Plus some Lorna’s Laces Shepherd Worsted in foresty shades of slate, sandstone and moss:


My onward journey included a very long walk to the train station, because I overshot by miles in the broiling sun and my jeans and had to retrace almost all of my steps (Stash Yarns is very conveniently situated near to the overland train station), followed by two trains to Victoria, changing of course at Clapham Junction.

Loop doesn’t seem quite so far away now. Next time I go yarn shopping, I’ll take a friend with me, or failing that, wear high heels and foundation. And before I go, I'd better knit something very impressive that I can wear.

A Backyard Leaves scarf seems like a better and better idea.

11 comments:

Laura said...

This is hilarious. It's totally true, for some yarn shops you have to be ready to demonstrate your credentials. Ludicrous.

I LOVE reading about other people's yarn crawls. And yours made me really long to visit England, too. :)

Mary said...

Sorry to hear you didn't have the best time. I found everyone really helpful when I went and they do have gorgeous stock. My experience of visiting Loop wasn't so good - in fact it was similar to yours at Stash!

knitties said...

I love the colours you chose! Lorna's Laces are absolutely beautiful :)

Fiona said...

Nice yarn you got there... and you've answered my main question about Stash, which was 'do they do solid koigu?' Marnie Maclean has a cloche hat pattern written for solid koigu. I'm sure lots of other things would work too but there's something reassuring about looking at a pattern and knowing 'yes, I could walk out and buy that yarn'. I agree with Mary re Loop.. I felt a bit out of place there. It's completely ridiculous that we should feel that way, of course. Especially as you look young.. isn't the 'knitting revolution' supposed to be the province of the young and cool (pink plimsolls are cool in my book)? I felt rather old at Loop. Or maybe it was the overland trek to get there that did it.
By the way, do you have to get off the 37 before it turns left or does it go right past the shop?

Marie said...

You need to be buzzed in at the shop?! Good lord! It's only yarn, for goodness sakes! I'm so sorry the experience was not the best. I always dislike shops that make the customer feel completely undeserving of even setting foot in the shop. I'm always torn when I'm in a shop like that between walking out in disgust or buying something to prove them wrong. Sigh. At least you came away with some lovely skeins! I'm envious that there is Fleece Artist there...no one around here sell it at all...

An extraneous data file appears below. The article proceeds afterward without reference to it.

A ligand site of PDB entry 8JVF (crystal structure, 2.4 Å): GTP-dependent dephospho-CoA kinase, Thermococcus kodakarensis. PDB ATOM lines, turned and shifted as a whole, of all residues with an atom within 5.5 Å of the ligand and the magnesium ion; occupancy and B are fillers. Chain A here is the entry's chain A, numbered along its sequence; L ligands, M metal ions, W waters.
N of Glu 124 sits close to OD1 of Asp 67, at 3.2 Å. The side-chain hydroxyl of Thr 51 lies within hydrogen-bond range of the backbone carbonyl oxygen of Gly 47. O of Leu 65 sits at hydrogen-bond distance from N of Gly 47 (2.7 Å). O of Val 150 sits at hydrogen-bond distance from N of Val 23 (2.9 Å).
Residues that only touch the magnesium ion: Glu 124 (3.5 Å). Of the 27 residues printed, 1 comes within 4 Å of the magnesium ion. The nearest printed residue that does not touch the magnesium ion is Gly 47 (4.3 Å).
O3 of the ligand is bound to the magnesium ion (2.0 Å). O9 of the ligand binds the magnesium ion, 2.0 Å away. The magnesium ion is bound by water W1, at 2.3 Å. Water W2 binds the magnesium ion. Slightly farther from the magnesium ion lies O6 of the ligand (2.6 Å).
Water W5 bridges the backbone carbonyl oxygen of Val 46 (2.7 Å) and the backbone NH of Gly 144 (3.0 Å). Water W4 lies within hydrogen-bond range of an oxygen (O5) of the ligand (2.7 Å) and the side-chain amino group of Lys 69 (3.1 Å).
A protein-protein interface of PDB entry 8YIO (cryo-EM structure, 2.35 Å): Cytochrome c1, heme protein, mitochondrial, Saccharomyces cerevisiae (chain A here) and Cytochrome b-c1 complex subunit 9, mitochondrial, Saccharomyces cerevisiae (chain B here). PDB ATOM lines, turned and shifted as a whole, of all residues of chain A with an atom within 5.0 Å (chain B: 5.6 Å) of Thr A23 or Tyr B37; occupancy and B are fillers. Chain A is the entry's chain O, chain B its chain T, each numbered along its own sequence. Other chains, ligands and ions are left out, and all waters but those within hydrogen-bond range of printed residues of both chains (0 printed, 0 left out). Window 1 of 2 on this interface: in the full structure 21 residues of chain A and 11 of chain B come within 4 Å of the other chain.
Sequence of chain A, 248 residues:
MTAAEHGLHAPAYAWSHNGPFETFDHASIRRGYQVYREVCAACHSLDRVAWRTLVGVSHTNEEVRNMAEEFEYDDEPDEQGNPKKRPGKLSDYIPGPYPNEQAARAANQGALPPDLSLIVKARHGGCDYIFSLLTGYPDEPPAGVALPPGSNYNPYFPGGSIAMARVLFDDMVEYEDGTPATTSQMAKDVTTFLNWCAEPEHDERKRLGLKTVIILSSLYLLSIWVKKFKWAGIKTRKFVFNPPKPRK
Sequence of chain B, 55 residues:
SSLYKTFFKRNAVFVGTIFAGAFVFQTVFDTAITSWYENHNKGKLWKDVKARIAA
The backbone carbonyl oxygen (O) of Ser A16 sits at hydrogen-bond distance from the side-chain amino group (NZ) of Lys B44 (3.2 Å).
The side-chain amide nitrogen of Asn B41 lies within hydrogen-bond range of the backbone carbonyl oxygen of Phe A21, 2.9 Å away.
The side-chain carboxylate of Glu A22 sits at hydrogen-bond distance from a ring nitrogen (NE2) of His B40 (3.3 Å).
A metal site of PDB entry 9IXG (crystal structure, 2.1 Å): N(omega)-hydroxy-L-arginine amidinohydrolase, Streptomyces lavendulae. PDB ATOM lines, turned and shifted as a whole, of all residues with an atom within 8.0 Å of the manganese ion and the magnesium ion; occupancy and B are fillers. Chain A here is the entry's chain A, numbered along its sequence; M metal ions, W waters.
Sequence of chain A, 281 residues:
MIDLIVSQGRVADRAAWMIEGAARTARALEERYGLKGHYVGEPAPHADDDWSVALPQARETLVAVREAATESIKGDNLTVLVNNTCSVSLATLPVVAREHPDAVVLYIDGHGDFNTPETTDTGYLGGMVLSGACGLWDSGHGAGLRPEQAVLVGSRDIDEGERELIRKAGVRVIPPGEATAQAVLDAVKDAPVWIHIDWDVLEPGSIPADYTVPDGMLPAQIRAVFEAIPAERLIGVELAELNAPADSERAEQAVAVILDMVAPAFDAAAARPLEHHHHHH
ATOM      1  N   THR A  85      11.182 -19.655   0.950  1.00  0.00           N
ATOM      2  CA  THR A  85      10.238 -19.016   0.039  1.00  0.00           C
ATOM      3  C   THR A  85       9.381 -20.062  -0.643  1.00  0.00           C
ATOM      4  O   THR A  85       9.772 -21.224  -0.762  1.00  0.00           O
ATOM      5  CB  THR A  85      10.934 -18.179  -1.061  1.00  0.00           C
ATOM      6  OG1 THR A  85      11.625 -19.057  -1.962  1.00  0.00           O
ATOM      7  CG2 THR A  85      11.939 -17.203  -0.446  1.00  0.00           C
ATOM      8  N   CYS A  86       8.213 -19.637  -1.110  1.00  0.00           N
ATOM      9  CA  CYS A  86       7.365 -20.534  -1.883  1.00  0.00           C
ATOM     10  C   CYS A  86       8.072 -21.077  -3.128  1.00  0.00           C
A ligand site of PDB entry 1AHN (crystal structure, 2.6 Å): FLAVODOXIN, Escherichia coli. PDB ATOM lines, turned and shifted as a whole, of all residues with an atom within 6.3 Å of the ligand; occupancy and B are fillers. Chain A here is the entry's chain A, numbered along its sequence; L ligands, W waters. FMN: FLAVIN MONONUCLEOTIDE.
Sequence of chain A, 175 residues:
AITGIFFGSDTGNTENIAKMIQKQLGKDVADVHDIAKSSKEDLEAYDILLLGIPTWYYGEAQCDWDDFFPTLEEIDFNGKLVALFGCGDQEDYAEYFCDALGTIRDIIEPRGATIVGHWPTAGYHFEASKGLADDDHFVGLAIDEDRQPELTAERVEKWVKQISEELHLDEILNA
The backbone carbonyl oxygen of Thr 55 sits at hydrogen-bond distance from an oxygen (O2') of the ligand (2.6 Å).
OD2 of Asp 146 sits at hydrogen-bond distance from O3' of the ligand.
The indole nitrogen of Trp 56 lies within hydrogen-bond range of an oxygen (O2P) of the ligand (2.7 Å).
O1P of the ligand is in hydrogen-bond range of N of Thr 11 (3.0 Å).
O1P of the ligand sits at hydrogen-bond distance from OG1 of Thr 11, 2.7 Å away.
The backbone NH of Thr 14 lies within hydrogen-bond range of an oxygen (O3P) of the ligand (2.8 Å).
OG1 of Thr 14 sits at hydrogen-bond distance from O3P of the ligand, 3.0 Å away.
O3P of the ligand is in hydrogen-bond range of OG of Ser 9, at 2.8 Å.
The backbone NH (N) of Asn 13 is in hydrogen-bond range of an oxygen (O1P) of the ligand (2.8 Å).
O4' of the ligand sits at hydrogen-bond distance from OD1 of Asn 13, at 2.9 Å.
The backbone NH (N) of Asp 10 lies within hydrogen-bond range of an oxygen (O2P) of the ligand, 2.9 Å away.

Ashley said...

Oh how I laughed. I always expect yarn store emplyees to be much more excited to see me than they ever, ever are. It's a little irrational really--I don't expect the staff at bookstores to fall over themselves because I'm a lit professor. and yet the illusion persists.

Tusa said...

Thanks for the warning. I have wanted to visit Loop but to far to do in my lunch hour. Wondered about Stash Yarns but now I know...

Kath said...

I know the feeling. I visited 'Stash' in Chester (no relation I think!) and got funny looks for being excited at seeing all the ggh and Louisa Harding. Shouldn't it be the way that the staff love the yarn and are excited as you are. If you can ever get up to the Colinette Millshop they at least seemed as excited as I was at all the yarn!

Claire Louise Milne said...

Thanks for all the details - now I know where to visit in London this fall. I will be sure to bring a buddy and wear a handknit item!
sometimes when I have colours of yarn I'm not crazy about I like to blend them with something else - two so-so colours can make one great one. And you can add in texture too!

Marie said...

I loved this post! Maybe I shop stop whining about having to buy my yarn online! Thank you for the very nice comments in my blog.

Michelle said...

Sorry you feel this way. The only time I have the door locked is when I have to go to the loo, or have lunch. If you came at one of those times, I'm sorry. Its difficult to be in a shop alone sometimes. I don't know what gave you that impression about the tables, they are for sitting, we encourage you to do so. Our shop is supposed to be your yarn haven away from home. Sorry you didn't get that idea.